The Zika outbreak is getting worse, but there are ways to protect yourself.
Worried about the Zika virus this summer as you go outdoors? There may be some relatively simple ways to avoid it.
For one thing, make sure you travel smart. The CDC has issued a number of travel warnings covering dozens of countries in the Zika virus outbreak. That covers most of the Caribbean, Central, and South America. You can find more information on the CDC’s Zika virus page.
While you don’t have to completely avoid these countries, you should stay indoors behind screens or windows, especially during the day as mosquitoes are at their most active. Sleep under a mosquito net at night.
Wearing the right clothes can go a long way toward avoiding bites. It may not be comfortable to wear long clothes in tropical environments, but covering as much skin as possible is a big part of avoiding bites. Try wearing layered, loose clothing to keep yourself a little more comfortable. Also, wear light-colored clothes, as mosquitoes prefer darker colors.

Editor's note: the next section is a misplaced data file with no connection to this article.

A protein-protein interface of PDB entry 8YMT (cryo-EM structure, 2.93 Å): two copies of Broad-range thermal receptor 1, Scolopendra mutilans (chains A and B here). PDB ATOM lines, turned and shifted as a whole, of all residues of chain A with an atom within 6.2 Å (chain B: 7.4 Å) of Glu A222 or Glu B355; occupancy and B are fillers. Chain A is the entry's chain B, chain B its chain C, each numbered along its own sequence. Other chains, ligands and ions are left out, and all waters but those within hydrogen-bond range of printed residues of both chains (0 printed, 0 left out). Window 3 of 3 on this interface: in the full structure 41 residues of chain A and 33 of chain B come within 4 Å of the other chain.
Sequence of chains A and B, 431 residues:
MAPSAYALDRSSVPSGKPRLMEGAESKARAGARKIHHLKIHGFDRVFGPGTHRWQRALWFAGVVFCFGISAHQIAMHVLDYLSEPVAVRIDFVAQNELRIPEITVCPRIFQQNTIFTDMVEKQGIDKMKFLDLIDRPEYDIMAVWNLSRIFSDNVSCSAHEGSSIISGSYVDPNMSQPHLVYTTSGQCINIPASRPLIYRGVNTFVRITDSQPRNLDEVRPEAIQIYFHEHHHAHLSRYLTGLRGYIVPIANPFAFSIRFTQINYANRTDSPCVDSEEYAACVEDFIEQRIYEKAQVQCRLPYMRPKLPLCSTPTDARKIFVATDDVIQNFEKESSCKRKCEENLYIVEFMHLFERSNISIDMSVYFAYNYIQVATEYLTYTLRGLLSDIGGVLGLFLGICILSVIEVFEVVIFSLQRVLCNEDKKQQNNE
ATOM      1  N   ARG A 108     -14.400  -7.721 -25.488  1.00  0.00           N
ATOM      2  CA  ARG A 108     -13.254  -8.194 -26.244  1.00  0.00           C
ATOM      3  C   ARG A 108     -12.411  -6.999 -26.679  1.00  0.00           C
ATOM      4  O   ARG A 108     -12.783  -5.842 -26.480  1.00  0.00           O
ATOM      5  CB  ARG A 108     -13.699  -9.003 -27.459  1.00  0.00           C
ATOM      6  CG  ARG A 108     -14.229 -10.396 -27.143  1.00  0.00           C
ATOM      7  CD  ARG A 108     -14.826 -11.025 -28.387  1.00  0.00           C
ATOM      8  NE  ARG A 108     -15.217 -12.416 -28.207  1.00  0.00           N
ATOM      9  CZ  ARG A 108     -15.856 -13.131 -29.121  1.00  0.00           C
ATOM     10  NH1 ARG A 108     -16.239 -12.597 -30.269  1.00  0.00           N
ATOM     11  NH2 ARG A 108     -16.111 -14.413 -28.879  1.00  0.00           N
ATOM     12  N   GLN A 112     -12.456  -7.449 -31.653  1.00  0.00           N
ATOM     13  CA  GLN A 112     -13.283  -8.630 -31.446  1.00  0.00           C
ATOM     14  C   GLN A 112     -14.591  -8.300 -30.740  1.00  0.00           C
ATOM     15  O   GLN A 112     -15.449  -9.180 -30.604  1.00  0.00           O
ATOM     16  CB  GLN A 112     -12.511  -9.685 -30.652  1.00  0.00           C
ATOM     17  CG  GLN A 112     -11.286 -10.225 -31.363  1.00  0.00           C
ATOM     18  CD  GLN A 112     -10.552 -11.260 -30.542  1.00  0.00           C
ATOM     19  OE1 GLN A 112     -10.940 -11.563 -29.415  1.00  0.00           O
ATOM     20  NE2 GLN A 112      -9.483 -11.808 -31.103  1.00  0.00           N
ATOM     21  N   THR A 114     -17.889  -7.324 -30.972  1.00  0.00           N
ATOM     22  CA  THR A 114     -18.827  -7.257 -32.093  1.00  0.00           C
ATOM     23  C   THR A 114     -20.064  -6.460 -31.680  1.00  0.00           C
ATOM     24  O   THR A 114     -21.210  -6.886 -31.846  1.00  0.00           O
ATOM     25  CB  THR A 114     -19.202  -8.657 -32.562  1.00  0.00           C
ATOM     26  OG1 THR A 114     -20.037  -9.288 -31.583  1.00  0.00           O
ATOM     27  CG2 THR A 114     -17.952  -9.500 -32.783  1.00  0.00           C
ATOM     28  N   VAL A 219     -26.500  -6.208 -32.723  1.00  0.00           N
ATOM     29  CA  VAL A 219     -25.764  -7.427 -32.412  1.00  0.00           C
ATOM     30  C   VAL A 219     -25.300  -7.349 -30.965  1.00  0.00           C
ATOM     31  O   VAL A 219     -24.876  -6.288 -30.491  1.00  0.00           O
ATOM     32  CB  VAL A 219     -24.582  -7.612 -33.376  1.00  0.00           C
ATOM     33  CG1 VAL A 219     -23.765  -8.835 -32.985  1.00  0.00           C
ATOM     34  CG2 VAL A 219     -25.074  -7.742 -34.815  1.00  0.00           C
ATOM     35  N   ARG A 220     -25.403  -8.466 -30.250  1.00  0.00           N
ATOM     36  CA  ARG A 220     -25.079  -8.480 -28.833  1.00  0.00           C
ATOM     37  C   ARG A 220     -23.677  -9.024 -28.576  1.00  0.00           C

Make sure you purchase bug sprays that are registered with the Environmental Protection Agency. Don’t use “natural” repellants that might smell nice but don’t do much to keep away mosquitoes.
And it’s not all about protecting yourself from mosquitoes. Zika is spread through sexual contact as well, so practice safe sex with your partner.
“Zika virus disease (Zika) is a disease caused by the Zika virus, which is spread to people primarily through the bite of an infected Aedes species mosquito,” the CDC says in a statement. “The most common symptoms of Zika are fever, rash, joint pain, and conjunctivitis (red eyes). The illness is usually mild with symptoms lasting for several days to a week after being bitten by an infected mosquito. People usually don’t get sick enough to go to the hospital, and they very rarely die of Zika. For this reason, many people might not realize they have been infected. However, Zika virus infection during pregnancy can cause a serious birth defect called microcephaly, as well as other severe fetal brain defects. Once a person has been infected, he or she is likely to be protected from future infections.”